A meter-long crocodile appears in Central Coast’s backyard — thousands of miles away from the creature’s natural habitat — sparking a public outcry and leaving experts stunned: ‘I can’t believe it’
- Three-foot crocodile found in NSW backyard
- Crocodile Catcher thinks it’s an unleashed pet
- Brought to reptile park while owner sought
A horrified homeowner discovered a three-foot-long crocodile in his backyard in a sleepy town thousands of miles south of the creature’s natural habitat.
The female freshwater crocodile was found minding her own business at a beachfront property in Umina on the New South Wales Central Coast.
Billy Collett, an employee of the Australian Reptile Park, quickly arrived at the unwanted visitor.
“I can’t believe it,” he said, holding up the reptile.
‘Freshies’, as they are commonly known, are mainly found in the rivers and marshes in the Top End of Australia with Rockhampton, which is over 600 km north of Brisbane, furthest south where the heat-loving reptiles live in the wild. are found.
Crocodile keeper Billy Collett holds a young freshwater crocodile that was caught in a suburban backyard in Umina, New South Wales
Mr Corbett believes the crocodile, estimated to be eight to 10 years old, was a pet that had been abandoned or escaped.
“She would have been caught somewhere in the north of Australia as a little baby and whoever had her would have brought her and thought it was a good idea to keep her on the Central Coast,” he said.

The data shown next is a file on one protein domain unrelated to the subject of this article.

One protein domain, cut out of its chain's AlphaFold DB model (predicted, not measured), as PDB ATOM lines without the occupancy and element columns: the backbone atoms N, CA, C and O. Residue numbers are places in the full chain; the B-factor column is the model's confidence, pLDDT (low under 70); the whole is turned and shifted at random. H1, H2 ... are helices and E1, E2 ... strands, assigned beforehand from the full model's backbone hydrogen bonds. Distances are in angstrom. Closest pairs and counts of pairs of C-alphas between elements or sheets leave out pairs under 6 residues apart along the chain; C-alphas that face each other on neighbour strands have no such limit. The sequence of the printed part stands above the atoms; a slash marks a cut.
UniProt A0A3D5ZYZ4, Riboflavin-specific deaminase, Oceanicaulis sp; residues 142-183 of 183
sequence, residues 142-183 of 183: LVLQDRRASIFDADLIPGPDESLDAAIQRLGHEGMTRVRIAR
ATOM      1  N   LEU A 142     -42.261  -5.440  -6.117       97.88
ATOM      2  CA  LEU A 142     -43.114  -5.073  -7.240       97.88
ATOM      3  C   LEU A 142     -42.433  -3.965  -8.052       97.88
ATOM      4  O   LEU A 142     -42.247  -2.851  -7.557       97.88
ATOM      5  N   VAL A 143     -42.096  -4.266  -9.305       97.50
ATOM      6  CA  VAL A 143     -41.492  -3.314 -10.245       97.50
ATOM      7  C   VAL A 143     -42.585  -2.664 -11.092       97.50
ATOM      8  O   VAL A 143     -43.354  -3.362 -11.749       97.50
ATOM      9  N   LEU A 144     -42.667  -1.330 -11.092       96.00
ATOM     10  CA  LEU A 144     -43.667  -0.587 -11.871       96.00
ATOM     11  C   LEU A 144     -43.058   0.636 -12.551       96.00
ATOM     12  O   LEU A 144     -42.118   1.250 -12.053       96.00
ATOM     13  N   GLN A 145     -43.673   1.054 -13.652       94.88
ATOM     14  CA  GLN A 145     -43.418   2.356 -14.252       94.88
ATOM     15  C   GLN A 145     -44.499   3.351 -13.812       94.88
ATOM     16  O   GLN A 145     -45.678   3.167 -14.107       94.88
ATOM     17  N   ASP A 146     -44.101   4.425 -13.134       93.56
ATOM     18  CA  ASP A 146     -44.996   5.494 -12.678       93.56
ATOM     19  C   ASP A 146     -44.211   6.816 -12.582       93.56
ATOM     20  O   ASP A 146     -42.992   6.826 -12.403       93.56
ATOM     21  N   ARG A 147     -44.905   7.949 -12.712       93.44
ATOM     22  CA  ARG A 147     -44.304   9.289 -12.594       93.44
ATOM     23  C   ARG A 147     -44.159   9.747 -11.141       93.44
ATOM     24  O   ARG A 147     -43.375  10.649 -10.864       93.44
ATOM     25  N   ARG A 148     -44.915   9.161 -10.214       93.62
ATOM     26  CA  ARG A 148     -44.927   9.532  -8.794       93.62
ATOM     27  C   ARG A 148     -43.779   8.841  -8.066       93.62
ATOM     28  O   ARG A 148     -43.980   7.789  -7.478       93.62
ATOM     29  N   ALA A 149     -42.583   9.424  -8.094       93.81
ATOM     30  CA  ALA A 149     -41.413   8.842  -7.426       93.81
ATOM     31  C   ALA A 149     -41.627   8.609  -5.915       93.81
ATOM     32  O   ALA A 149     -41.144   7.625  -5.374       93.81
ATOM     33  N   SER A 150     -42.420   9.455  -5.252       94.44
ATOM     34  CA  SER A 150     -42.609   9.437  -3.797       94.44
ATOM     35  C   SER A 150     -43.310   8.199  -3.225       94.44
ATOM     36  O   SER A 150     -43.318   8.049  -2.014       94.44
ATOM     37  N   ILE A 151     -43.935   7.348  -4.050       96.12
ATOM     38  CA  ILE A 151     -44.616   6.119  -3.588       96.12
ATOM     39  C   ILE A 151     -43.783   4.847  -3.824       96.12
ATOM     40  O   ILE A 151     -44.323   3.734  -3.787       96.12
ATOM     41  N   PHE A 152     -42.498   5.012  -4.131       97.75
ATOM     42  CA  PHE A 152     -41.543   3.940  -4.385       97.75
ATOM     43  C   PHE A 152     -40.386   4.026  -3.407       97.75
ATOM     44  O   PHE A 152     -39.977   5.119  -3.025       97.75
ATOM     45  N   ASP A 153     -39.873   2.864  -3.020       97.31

However, Mr Corbett admitted that the animal was in very good condition.
“We’ll put him in one of our indoor enclosures where she’ll be heated and we’ll try to feed her as soon as possible while we try to figure out what to do with this guy.”
It is illegal to keep crocodiles as pets in NSW without a permit.
“It’s really important that people don’t go down the path of keeping these kinds of animals, especially with crocodiles they grow and they get really big and for most people they can’t handle having something like that in the house,” Mr Corbett said.
Female saltwater crocodiles can grow up to two meters in height, while males can grow up to half a metre.
Judging by the length of the reptile, the saltwater crocodile was about eight to ten years old
While Mr Corbett said that unlike their larger and more square-jawed cousins in saltwater, humans are “definitely not on the menu” for freshwater crocodiles, but they can still be dangerous.
“Fresh can still give you a very nasty bite, so I have to be careful with him,” Mr Corbett said.
“They have very sharp teeth and a lot.”
The Australian Reptile Park issued a call for the owner to come forward and ‘contact the relevant conservation authorities if the crocodile belongs to a licensed reptile keeper’.
If no one claims ownership, the park will consult with NSW Parks and Wildlife about what to do with the distant reptile.